Candidates in Conflict: Persuasive Attack and Defense in the 1992 Presidential Debates

By William L. Benoit; William T. Wells | Go to book overview

1
Traditional Approaches to Presidential Debates

Three weeks from now--two--two weeks from tomorrow, America goes to the polls, and you're going to have to decide who you want to lead this country to economic recovery.--Bush, Debate 3

You have to decide whether you want to change or not.--Clinton, Debate 2

Pretty simply--who's the best qualified person up here on the stage to create jobs? Make your decision and vote on November 3.--Perot, Debate 3

Presidential debates--surrounded by hype generated by candidates and media alike--capture America's attention and are extremely important events in the campaign for the presidency. Of course, some voters may have made up their minds before the debates, but the potential influence of these events is staggering. For example, in 1992 debate 1 was watched by 81 million viewers, the second debate by 90 million, and the third debate enjoyed 99 million viewers ( "The Aftermath," 1992, p. 3336). While the candidates attack each other, and defend their own character and policy stands, throughout the campaign, the debates thrust them together in a direct and highly publicized confrontation. The drama created in these events is high, and rarely does a debate pass without some fireworks. This book examines the 1992 presidential debates as embodiments of persuasive attack and defense.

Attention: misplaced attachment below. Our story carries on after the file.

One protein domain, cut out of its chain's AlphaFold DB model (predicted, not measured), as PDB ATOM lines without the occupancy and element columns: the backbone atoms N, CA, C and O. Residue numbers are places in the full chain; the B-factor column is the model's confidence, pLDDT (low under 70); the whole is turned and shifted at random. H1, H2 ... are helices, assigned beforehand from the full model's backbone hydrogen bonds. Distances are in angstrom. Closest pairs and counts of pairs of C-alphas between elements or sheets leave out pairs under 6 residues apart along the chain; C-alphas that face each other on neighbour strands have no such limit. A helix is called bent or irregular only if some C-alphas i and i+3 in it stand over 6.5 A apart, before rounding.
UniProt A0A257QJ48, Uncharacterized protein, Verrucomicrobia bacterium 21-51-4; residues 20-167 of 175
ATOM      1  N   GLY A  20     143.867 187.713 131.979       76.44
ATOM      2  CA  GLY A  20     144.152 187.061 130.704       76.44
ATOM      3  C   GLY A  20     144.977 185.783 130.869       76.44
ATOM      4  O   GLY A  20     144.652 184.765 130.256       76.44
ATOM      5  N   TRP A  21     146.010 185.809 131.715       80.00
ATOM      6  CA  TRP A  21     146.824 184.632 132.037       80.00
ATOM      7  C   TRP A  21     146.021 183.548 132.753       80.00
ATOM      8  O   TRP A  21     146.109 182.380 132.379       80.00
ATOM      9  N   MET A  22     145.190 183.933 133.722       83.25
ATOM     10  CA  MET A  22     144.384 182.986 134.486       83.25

Given the amount of attention focused by the media on presiden-

-3-

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